2016 'Passing and Healing in Contemporary Serbia: Understanding Self-care in a Postconflict Society'. In Materiality of Death and Time. Eds. Anders Emil Rassmusen, Tim FlohrSørensen and Peter Bjerregaard. 113-129. London: Routledge.
2013 ‘Marilyn Strathern’, In SAGE Encyclopedia, Theory in Social and Cultural Anthropology. Eds. R. Jon McGee in Richard L. Warms, 816-819. Los Angeles: Sage Reference.
2013 'Parasecurity and Paratime in Serbia: Neocortical Defence and National Consciousness', In Times of Security: Ethnographies of Fear, Protest and the Future. Eds. Pedersen Morten Axel and Martin Holbraad, 141-162. London Routledge.
2011 'Spools, loops and traces: on etoy encapsulation and three portraits of Marilyn Strathern', In Recasting Anthropological Knowledge: Inspirational and Social Science. Eds. Edwards Jeanette and Maja Petrović-Šteger, 145-164. Cambridge: Cambridge University Press.
2011 'Introduction: On recombinant knowledge and debts that inspire', with Edwards J., In Recasting Anthropological Knowledge: Inspiration and Social Science. Eds. Edwards Jeanette and Maja Petrović-Šteger, 1-18. Cambridge: CUP.
2009 'Anatomizing Conflict – Accommodating Human Remains' , In Social Bodies. Eds. Maryon McDonald and Lambert Helen, 47-76. London: Berghahn.
2008 Afterword: ‘O odnosnostih v antropološki vednosti’, In Pisanje Antropologije, 245-271. Ljubljana: Koda, Študentska založba.
2005 Afterword: ‘Srebreniška morišča in metini travniki: Vloga znanja in dokazov v rekonstrukciji preteklosti. In Srebrenica: dokumenti-pričevanja-haaški process. 321-333. Ljubljana: Koda.
2021 THE TEXTURES OF TOUCH : A STUDY OF A SENSORY JOURNEY INTO CREATIVITY, FASHION, AND ENTREPRENEURSHIP. In Studia ethnologica Croatica, 33: 121-145. ISSN 1330-3627. https://hrcak.srce.hr/268252, DOI: 10.17234/SEC.33.5.
2020 ON THE SIDE OF PREDICTABLE: Visioning the Future in Serbia / O ONOME ŠTO PREDVIDLJIVO NE OBUHVAĆA: Zamišljanje bodućnosti u Srbiji. In Etnološka tribina: Godišnjak Hrvatskog etnološkog društva, 50 (43): 3-67.
2018 O "ODPRTEM POGLEDU" Miselne pokrajine in doživljanje časa družbenih podjetnikov in vizionarjev v današnji Srbiji. In Glasnik Slovenskega etnološkega društva, 58 (3-4): 7-23.
2017 'O ontološkem obratu in tem, kako antropologi vrednotimo in drugotimo druge in drugo'. In Glasnik Slovenskega etnološkega društva, 57 (3-4): 12-17.
2016 ' O živih in spečih vodah: antropološka analiza rabe in doživljanja vode v Srbiji' / Living and slumbering waters: Anthropological analysis of the use and perception of water in Serbia/. In Glasnik Slovenskega etnološkega društva, 56 (3-4): 75-88.
2012 'Mobile sepulchre and Interactive Formats of Memorialisation: On Funeral and Mourning Practises in Digital Art' , In Journeys, 13(2): 71-89.
2008 'Anatomizacija konflikta i telesnih ostataka kao strategija izmirenja?', In Reč 76(22): 119-153.
2005 ‘Producing Bodies - Reproducing Persons: Thinking Human Remains in Postconflict Serbia’, In Cambridge Anthropology 2005/2006, XXV(3): 61-71.
2003 'New Reproductive Technologies and the Ideology of the Body in Slovenia', In Časopis za Kritiko Znanosti, Ljubljana, XXXI(211): 272-297.
2002 'The Body between Life and Death' [Telo med življenjem in smrtjo], In Poligrafi 7(27/28): 157- 180.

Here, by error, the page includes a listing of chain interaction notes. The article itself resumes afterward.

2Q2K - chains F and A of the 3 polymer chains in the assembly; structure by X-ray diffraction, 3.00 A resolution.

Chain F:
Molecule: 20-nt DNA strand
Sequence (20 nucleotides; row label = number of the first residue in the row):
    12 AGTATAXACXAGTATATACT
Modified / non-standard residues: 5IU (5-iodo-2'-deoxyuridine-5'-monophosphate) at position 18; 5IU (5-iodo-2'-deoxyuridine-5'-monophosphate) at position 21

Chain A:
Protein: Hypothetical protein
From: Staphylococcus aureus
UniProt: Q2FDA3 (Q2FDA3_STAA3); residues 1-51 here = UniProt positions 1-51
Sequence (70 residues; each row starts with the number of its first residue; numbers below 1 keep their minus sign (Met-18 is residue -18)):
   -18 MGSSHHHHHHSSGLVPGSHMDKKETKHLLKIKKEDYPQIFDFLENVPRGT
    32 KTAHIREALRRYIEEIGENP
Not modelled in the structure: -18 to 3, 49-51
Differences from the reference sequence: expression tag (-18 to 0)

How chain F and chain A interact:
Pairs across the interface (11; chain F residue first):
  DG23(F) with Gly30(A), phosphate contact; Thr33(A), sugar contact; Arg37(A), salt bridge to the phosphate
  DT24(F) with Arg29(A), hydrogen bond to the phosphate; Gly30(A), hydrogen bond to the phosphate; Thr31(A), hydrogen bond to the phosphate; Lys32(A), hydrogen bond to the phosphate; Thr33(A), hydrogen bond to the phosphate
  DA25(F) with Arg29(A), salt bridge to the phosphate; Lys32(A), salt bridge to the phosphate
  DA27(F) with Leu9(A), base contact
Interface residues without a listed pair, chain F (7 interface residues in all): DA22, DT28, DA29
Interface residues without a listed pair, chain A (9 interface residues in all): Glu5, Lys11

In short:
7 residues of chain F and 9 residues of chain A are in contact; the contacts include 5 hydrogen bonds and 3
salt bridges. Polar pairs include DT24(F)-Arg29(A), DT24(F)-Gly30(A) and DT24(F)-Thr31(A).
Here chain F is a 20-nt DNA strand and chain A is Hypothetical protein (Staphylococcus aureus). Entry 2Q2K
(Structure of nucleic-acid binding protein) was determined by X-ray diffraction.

2016 ‘On (failed) resonance’, In Discovery & recognition, ISRF bulletin, issue 10: 39-47. London: Independent Social Research Foundation.
2012 ‘The Form of Remains’, In Manifesta Journal, Nr. 16, “Of Regret and Other Back Pages”. Amsterdam.
2012 ‘Tracing the Dead’, In Overgaden essays. Institute of Contemporary Art. Copenhagen. August 2012.
2010 'On Idealists_and_Realists: A Memory of Fear, Silence and the 1990s Yugoslav Wars' , In SARAI Reader 08: Fear, 123-129. New Delhi: Sarai Media Lab.
Experiencing water environments and environmental changes: An anthropological study of water in Albania, Serbia and Slovenia (raziskovalni • 01. july 2019 - 30. june 2022)
Slovene Women Missionaries in India: A Forgotten Chapter in Intercultural Relations (raziskovalni • 01. may 2017 - 30. april 2021)
Young entrepreneurs in times of uncertainty and accelerated optimism: an ethnological study of entrepreneurship and ethics of young people in modern-day Slovenia (temeljni_raziskovalni • 01. july 2019 - 30. june 2022)
Seizing the Future: A Comparative Anthropological Study of Expectations of the Future in Southeast Europe (temeljni_raziskovalni • 01. january 2016 - 31. december 2018)
Ethnographies of Land and Water Routes: A Comparative Approach to (Im)mobility (raziskovalni • 01. july 2014 - 30. june 2017)
Anthropological and Spatial Studies (research programme • 01. january 2022 - 31. december 2027)
B. A. in Cultural Studies at Faculty of Social Sciences, University of Ljubljana (Slovenia), 1999.
MPhil in Social Anthropology, University of Cambridge (UK), 2002.
PhD in Social Anthropology, University of Cambridge (UK), 2007.
JRF Fellow, Peterhouse, University of Cambridge (UK), 2006–2010.
Director of Studies in Archaeology and Anthropology at Peterhouse, University of Cambridge (UK), 2008–2010.
Independent Scholar and a Research Associate, at the Department of Social Anthropology, University of Cambridge (UK), 2011-2013.
Research Fellow, Independent Social Research Foundation, London (UK), 2014.
Research Fellow and Associate Professor at the Scientific Research Centre of the Slovenian Academy of Sciences and Art, Ljubljana (Slovenia), 2014 – .
Visiting Professor of Anthropology, Centre for Tibetan and Anthropological studies, Chengdu University (China), March through May 2015.
Research Fellow, Morphomata, Univesity of Köln, Centre for the Advanced Studies and Humanities (Germany), September 2015 through February 2016.